Cricut Crafts,  sewing projects,  Uncategorized

My First Project with My Cricut Maker

This post contains affiliate links. If you purchase an item through this link, I will receive a commission from the retailer.

I have been contemplating upgrading to the Cricut Maker for a year now.  I finally took the plunge! Isn’t she a beauty?

Cricut Maker Pink
It’ my favorite color, pink.

Amazon has a great price on the Maker, and they have also has many different bundles offering a great value.  My only reason for buying this machine (my third Cricut by the way) was the rotary blade for cutting fabric.  So I couldn’t wait to try it out.  I found the perfect idea for my first project with my Cricut maker on Pinterest.

Check out this tutorial on Polka Dot Chair for making adorable drawstring bags.  Her tutorial is great, but I decided to elaborate a little on her directions to help beginners a little more.  Her bags are lined, which is great but to save time and fabric I opted to not line mine.

I am getting ready for a trip to Hawaii in a couple of months and these travel bags are exactly what I need to keep everyone organized.  I chose some tropical themed prints for myself and older daughters and some more girly prints for my youngest daughter.

What You Need

I used fat quarters I purchased at Joann when they were on sale 10 for $10.00.  I made the extra small and small bags using one fat quarter each.  The larger bag needed two fat quarters (plus a small amount for the casing.) Amazon has some cute fat quarters bundles.  If you want the option of making a larger bag, purchase 1/2 yard of a favorite fabric.

I used ribbon I had on hand for the drawstring.  You can always grab some coordinating spools at Hobby Lobby.  Each bag requires two pieces of ribbon measuring twice the width of the bag plus 8 inches.

Of course, you need coordinating thread.  This is my favorite brand of thread.  I am pretty cheap, but I will always pay more for this thread.  It never breaks on me, and it doesn’t clog my machine with fibers.  The colors are always amazing too!

You will also want a safety pin to feed the ribbon through the casing.

Cutting the Fabric

For the small bag, the tutorial on Polka Dot chair says to cut 2- 8″ x 10″ rectangles for the bag with 1″ squares cut out of the bottom corners, and cut 2 casings 3″ x 8″.  I used Design space to make a pattern and cut it.

 

Cricut Design Space pattern for small bag
Click on the link to go to the Cricut file.

Place your fabric right side down on the mat.  Select your material and cut. The Cricut Maker cut the fabric beautifully!

Fabric cut with the Cricut Maker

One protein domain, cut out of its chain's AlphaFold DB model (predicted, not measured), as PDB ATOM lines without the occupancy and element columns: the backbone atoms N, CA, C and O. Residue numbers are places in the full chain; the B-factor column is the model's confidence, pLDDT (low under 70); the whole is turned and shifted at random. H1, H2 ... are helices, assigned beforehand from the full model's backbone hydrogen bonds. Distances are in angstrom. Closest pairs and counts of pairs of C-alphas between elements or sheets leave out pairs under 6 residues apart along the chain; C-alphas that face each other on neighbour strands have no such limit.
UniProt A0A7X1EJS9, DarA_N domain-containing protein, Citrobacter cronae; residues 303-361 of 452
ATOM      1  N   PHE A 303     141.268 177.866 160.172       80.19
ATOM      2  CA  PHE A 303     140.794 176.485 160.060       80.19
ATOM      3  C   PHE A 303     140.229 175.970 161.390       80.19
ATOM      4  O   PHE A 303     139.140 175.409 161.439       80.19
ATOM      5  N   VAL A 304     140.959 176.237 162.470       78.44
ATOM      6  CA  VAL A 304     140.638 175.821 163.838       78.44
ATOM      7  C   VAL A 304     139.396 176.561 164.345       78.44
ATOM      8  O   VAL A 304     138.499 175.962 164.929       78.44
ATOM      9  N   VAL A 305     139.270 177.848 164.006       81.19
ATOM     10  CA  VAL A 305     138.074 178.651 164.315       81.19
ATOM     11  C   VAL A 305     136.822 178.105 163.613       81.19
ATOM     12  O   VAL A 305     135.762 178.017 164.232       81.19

Look at those precise edges!

You need two of these pieces and two of the small rectangles to form the casing for the drawstring.  Fold in the short edges of the casing 1/2″ and press.  (I use my EasyPress to get nice crisp folds.). Then fold the casing in half lengthwise and press.

press in the edges of the casing.
One of the few sewing tools in my kit.

Sewing Your Bag

Next, pin the casing piece centered on the bag piece raw edges together and right sides together.

center casing on bag
Be sure the casing is centered on the bag.

Now, stitch straight across making 1/2″ seam.  Press the seam. Repeat this for both pieces of the bag.  Pin bag pieces right sides together and stitch along the long sides and the bottom edge.

How to make a drawstring bag.
Be sure to stop your side seams before the cut-out square and start your bottom seam after the cut-out.

After stitching the sides and bottom, cut the corners off the cut-out.

make a drawstring bag with Cricut Maker
Clip those corners to get rid of extra fabric.

Pinch the front and back pieces of fabric and pull it apart to line up the bottom and side seams.

make a drawstring bag with Cricut Maker
Stitch across to make the boxed bottom of the bag.

These corners will allow your bag to stand up when it’s filled with stuff.

finished boxed corner
Finished corner!

After you have completed both boxed corners, if you are like me and don’t have a serger, finish your seams by trimming them with pinking shears.  This will keep the fabric from fraying and looks nice.

Finish seams with pinking shears.
This will give your bag a finished look inside it.

Turn the bag right side out. Fold the casing pieces to the inside and top stitch all the way around.  I used a zig zag stitch.  Be sure to catch the casing pieces on the inside of the bag.

Finally, you are ready to feed the ribbon drawstring through the casing.  Cut two pieces of ribbon that are twice the width of the bag plus 8″.  Attach a safety pin to one side and feed it through on side of the casing and back through the other side so that both ends are sticking out of the casing on the same side of the bag.

feed ribbon through casing with a safety pin
The safety pin is the key to feeding the ribbon through easily.

Repeat the previous step with the second ribbon.

use ribbon for the drawstring on the bag
Knot the ends of the string. Cinch the bag closed by pulling the strings.

Finished Bags

I made three different sizes.  An extra small for my youngest daughter’s hair accessories, a small one for charging cords, and the bigger size is for dirty clothes.

three different sizes of drawstring bags.
These bags are the perfect way to organize your packing.

Polka Dot Chair adding vinyl sayings to hers, which I contemplated, but I felt the patterns I chose were a little too busy for vinyl words too.

Measurements for the bags I made:

xs 6″ x 8″ rectangles with .5″ x .5″ squares cut out, and 3″ x 6″ casings

small 8″ x 10″ rectangles with 1″ x 1″ squares cut out, and 3″ x 8″ casings

medium 12″ x 16″ rectangles with 1″ x 1″ squares cut out, and 3″ x 12″ casings

Which size are you going to make?  Maybe all like I did?

Let me know think about what you read!

%d bloggers like this: